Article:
To Cope with Stress, Try Learning Something New

Publication
Harvard Business Review
Date

Citation

Zhang, C., Myers, C.G., & Mayer, D.M. (2018, September). To cope with stress, try learning something new. Harvard Business Review, Digital article. https://hbr.org/2018/09/to-cope-with-stress-try-learning-something-new

Translated

Zhang, C., Myers, C.G., & Mayer, D.M. (2018). Chcesz poradzić sobie ze stresem? Naucz się czegoś nowego. Harvard Business Review Polska. https://www.hbrp.pl/b/chcesz-poradzic-sobie-ze-stresem-naucz-sie-czegos-nowego/P15XquYpw

Summarized (Management Tip)

Learn something new to relieve some stress (2018, November). Harvard Business Review. https://hbr.org/tip/2018/11/learn-something-new-to-relieve-some-stress

Reprinted

Zhang, C., Myers, C.G., & Mayer, D.M. (2018, November). To cope with stress, try learning something new. Ascend, from Harvard Business Review. https://hbrascend.org/topics/to-cope-with-stress-try-learning-something-new/

Summary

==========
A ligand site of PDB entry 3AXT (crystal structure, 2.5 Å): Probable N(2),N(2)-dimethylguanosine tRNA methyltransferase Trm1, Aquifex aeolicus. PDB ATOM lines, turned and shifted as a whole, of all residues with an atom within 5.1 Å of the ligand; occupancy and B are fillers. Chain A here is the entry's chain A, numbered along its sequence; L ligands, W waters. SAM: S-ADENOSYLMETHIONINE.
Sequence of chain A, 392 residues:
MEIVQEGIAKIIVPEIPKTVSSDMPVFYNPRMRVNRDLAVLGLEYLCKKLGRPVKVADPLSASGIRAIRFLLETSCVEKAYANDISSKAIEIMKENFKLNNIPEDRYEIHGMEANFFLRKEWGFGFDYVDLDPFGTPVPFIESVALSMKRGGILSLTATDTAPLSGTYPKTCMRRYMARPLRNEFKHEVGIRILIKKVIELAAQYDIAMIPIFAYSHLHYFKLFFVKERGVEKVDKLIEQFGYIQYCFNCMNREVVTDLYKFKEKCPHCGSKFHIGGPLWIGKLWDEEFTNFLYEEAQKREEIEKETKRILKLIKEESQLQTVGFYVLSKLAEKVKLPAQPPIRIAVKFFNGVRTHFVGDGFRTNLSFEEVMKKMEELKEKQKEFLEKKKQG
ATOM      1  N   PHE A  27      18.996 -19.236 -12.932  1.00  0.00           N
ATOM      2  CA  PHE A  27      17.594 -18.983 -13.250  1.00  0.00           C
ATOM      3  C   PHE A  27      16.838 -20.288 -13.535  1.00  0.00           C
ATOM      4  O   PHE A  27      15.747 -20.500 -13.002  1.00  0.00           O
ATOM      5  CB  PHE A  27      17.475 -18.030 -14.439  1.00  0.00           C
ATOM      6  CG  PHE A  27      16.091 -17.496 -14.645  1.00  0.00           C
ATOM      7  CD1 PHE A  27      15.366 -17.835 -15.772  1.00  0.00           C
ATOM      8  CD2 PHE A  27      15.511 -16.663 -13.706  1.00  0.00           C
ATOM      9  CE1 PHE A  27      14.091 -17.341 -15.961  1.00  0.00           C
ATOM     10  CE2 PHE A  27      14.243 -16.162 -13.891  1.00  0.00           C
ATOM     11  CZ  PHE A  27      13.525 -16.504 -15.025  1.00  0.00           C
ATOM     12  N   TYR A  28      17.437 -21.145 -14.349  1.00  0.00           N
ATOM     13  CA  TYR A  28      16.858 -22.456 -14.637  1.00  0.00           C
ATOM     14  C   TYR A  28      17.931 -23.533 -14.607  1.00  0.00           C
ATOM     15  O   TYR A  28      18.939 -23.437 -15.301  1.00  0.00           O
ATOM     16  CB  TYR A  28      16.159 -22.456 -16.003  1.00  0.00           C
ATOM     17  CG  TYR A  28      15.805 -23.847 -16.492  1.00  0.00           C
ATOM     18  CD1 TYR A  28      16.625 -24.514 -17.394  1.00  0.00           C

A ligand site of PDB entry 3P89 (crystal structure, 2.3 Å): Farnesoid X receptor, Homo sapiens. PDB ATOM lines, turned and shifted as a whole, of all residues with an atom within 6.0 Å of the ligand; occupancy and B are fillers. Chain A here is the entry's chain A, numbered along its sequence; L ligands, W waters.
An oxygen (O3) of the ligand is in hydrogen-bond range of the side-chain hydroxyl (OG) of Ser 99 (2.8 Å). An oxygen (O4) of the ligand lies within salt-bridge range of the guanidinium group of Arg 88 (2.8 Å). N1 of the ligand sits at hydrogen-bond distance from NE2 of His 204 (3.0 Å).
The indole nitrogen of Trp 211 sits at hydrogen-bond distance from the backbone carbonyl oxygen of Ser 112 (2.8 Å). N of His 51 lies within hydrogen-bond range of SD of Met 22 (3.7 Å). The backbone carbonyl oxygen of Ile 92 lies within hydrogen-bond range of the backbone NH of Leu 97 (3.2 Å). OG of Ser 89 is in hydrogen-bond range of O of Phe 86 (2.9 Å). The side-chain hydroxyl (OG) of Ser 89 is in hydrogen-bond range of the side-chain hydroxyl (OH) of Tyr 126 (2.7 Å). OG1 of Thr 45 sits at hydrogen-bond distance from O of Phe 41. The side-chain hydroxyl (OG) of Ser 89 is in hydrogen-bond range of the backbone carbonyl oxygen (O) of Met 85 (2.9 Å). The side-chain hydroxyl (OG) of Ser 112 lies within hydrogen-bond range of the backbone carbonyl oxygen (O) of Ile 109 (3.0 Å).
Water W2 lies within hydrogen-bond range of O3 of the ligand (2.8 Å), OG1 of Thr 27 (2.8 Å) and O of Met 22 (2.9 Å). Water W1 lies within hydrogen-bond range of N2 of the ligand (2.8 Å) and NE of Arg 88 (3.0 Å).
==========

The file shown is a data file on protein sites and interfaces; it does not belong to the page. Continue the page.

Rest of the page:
There are typically two ways people try to deal with work stress. One is to simply “buckle down and power through”—to focus on getting the stressful work done. Professional workers often have a “bias for action” and want to find a solution quickly. The other common tactic is to retreat—to temporarily disconnect from work and get away from the stressful environment. Unfortunately, both of these approaches have pitfalls. Continuing to work while stressed and fatigue can tax us and lead to worse performance. And while a reprieve from work can offer temporary relief, it doesn’t address the underlying issues causing the stress in the first place. Research suggests a third option might be more effective at helping us manage stress and its effects: focusing on learning. This can mean picking up a new skill, gathering new information, or seeking out intellectual challenges. In two recent research projects, one with employees from a variety of industries and organizations, and the other with medical residents, researchers found evidence that engaging in learning activities can buffer workers from detrimental effects of stress including negative emotions, unethical behavior, and burnout.